I’ve thought of Nejat many times since I noticed, upon returning home one afternoon in August, that his books were gone. I’d sent him an sms from the ferry (as he and I were both wont to do) “warning” him that I was coming and, when I hadn’t heard back, assumed that he was either sleeping or without credit, probably the latter since he would wake up to answer an sms: he was a good communicator.
Once I heard our neighbor yelling, and when I looked out the window I saw that she was yelling at Nejat. He was just standing there taking it from her, nodding. When he walked into our place I asked him how he could stand to let her yell at him like that. “She doesn’t have anything else to do,” he told me. “Let her yell.” He knew which battles were worth fighting.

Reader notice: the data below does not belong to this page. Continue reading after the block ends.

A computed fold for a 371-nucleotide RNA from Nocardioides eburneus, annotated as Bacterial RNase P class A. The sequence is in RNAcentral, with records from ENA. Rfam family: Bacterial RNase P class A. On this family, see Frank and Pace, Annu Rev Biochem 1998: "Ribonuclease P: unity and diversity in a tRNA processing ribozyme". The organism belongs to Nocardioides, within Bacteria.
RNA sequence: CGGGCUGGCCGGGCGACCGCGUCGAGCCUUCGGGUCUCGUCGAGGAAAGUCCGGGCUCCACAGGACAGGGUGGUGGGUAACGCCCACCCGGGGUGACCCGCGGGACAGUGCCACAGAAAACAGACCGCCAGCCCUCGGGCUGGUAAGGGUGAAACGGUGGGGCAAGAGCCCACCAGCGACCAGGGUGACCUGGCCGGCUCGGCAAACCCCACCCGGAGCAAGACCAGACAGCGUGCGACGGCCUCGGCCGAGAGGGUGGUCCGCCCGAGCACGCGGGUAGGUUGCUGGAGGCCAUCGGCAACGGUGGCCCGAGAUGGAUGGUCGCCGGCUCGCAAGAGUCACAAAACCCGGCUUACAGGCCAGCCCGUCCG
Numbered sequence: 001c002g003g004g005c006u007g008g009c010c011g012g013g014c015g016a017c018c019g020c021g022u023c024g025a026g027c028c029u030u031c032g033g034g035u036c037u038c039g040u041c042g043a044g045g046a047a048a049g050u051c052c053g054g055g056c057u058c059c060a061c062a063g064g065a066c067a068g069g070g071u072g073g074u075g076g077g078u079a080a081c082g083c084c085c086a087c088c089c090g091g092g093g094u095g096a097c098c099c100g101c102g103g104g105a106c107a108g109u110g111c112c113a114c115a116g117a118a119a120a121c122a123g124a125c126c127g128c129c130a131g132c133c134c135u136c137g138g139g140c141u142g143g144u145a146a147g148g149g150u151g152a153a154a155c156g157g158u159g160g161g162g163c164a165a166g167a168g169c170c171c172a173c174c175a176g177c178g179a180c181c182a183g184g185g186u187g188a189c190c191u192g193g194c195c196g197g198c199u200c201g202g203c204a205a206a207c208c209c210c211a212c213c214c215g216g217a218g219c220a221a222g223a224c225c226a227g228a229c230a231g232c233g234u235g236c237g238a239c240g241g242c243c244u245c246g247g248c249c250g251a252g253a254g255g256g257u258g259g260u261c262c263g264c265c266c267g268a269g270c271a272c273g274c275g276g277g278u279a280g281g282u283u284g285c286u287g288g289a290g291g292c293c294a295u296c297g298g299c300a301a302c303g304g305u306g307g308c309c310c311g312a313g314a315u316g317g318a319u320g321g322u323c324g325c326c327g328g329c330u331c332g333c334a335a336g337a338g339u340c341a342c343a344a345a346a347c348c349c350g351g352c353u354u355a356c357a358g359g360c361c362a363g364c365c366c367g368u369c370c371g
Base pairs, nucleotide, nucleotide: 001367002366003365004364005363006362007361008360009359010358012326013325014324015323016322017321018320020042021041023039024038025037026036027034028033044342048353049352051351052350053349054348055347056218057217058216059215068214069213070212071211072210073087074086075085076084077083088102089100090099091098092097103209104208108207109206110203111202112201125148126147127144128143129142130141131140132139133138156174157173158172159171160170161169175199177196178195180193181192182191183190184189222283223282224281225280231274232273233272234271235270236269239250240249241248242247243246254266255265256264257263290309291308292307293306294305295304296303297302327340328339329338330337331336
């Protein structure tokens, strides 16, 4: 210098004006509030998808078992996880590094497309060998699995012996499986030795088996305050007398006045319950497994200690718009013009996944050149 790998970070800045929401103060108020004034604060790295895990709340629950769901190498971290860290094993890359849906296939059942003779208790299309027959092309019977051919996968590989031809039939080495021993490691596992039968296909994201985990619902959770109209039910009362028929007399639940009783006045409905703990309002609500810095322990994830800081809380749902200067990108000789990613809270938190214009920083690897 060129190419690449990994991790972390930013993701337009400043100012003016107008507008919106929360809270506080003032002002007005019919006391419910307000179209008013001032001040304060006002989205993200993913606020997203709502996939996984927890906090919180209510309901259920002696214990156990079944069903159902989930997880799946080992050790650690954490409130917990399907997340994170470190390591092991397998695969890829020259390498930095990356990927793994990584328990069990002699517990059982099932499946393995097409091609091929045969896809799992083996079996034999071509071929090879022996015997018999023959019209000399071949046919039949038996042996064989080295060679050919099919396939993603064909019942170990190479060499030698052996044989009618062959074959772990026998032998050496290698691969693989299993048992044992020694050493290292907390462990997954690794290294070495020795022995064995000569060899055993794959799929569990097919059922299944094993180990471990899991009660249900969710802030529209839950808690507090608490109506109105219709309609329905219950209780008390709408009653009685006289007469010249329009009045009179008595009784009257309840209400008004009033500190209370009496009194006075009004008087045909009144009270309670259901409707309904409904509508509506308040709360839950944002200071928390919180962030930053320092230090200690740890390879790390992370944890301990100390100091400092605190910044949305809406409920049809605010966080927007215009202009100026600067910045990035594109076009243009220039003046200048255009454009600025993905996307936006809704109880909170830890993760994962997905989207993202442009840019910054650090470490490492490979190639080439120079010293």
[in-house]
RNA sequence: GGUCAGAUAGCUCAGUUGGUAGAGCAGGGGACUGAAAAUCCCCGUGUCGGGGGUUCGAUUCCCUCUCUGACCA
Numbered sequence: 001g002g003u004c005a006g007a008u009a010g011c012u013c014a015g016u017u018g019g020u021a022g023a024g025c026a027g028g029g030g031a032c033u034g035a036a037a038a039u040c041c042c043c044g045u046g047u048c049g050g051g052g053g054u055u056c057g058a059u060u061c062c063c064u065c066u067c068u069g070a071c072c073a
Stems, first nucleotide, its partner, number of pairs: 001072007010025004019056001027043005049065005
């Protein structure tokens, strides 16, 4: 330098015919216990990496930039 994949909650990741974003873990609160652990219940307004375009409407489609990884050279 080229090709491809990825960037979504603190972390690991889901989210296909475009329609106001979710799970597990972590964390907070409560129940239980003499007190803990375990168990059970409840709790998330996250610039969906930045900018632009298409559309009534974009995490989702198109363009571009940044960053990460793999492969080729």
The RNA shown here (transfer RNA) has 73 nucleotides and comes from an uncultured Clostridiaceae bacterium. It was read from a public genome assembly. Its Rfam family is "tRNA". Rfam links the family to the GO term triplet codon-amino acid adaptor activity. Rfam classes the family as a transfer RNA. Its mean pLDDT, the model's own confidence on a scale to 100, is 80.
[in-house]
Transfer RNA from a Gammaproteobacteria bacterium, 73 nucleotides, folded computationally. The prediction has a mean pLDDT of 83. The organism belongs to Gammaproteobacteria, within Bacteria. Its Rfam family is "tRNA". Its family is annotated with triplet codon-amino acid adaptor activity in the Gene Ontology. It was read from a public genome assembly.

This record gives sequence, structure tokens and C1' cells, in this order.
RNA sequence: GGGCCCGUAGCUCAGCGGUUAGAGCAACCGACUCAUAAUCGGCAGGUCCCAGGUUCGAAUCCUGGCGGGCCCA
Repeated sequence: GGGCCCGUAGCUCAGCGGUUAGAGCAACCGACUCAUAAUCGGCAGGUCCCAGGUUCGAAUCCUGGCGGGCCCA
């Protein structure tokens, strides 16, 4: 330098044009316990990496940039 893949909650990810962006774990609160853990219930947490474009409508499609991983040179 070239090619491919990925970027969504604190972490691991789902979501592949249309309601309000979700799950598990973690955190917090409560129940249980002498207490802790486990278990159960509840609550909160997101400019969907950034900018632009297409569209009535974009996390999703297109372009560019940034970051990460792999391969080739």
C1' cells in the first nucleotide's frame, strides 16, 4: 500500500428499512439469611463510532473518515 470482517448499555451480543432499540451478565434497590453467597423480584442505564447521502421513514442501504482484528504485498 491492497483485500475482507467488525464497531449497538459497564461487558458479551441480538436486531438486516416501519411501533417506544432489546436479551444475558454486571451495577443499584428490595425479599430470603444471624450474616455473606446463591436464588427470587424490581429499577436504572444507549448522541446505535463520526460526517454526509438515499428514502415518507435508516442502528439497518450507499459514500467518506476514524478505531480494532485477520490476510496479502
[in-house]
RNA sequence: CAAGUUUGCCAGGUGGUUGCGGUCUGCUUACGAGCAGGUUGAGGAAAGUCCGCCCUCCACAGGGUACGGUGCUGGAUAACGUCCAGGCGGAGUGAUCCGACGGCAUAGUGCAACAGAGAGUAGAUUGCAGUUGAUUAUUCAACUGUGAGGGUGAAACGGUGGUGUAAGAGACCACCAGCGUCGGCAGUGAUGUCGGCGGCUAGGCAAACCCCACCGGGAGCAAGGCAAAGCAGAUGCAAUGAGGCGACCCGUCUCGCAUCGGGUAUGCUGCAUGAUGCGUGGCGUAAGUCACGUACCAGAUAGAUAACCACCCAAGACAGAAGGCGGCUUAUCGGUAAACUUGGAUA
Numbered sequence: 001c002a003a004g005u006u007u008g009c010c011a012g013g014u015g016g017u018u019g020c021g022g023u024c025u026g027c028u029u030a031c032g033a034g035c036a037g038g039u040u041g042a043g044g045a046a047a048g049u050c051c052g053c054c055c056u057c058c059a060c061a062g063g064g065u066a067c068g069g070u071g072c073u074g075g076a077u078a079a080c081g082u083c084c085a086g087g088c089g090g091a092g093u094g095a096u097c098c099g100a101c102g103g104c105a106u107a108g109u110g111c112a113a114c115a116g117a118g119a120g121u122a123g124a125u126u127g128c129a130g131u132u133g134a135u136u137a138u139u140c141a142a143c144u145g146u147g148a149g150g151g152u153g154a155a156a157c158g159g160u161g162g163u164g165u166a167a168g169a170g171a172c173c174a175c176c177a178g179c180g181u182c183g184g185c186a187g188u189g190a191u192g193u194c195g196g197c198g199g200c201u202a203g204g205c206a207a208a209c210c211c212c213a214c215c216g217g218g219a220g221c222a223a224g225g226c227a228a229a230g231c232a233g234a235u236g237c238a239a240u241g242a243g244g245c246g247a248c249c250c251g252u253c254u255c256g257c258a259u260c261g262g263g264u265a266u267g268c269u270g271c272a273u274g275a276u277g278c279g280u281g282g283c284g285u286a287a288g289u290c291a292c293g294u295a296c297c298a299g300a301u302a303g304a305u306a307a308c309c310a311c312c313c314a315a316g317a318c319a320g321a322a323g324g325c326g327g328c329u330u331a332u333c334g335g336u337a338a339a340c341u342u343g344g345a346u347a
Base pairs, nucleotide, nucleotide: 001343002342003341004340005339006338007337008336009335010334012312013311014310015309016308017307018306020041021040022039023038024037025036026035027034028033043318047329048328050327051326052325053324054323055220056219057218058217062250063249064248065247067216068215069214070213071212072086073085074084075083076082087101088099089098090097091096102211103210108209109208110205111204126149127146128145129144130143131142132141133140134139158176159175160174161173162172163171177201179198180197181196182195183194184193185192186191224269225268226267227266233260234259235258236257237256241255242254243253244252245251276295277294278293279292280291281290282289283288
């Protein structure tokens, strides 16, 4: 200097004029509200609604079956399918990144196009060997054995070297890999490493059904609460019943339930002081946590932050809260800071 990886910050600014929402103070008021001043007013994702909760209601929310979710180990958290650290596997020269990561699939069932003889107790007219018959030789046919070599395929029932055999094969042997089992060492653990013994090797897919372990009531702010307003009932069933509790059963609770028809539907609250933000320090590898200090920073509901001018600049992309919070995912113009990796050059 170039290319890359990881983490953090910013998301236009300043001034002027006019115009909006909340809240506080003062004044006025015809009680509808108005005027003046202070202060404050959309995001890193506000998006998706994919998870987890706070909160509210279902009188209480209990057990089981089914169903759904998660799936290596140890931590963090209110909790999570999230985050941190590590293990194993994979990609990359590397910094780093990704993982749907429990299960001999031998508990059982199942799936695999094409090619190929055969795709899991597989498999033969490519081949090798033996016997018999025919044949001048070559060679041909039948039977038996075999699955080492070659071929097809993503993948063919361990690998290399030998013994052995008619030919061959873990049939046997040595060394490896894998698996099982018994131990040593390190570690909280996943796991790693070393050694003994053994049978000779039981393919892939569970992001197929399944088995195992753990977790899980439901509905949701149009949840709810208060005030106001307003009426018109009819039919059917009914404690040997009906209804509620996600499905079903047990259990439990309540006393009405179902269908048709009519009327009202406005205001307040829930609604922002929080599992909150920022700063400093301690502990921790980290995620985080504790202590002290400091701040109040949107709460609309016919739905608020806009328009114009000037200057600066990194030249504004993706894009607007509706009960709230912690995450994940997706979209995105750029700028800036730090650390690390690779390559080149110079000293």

I could tell right away that he wasn’t home, that he hadn’t been in a while. All of the curtains were drawn as if for the whole season. And now I feel as though I am piecing together a mystery I could have tried harder to solve. He told me, for example, that he was going to have at least twenty people stay here the night I left for the States, I never even asked him about it. I remember thinking I could have at least told him someone could have my bed.
Red Angry Birds sweatshirt, sweatpants, coffee, slippers, daily translations which bored him. Talking to him on the ferry and walking up the steep hill together, which he pointed out to me actually dips down and gets easier in a couple spots; I hadn’t noticed them before. Hanging up his clothes and folding them which he felt bad about but which I didn’t mind doing at all.
His father had been a chef, he’d once told me with pride at the table, as we ate the wonderful breakfast he’d made.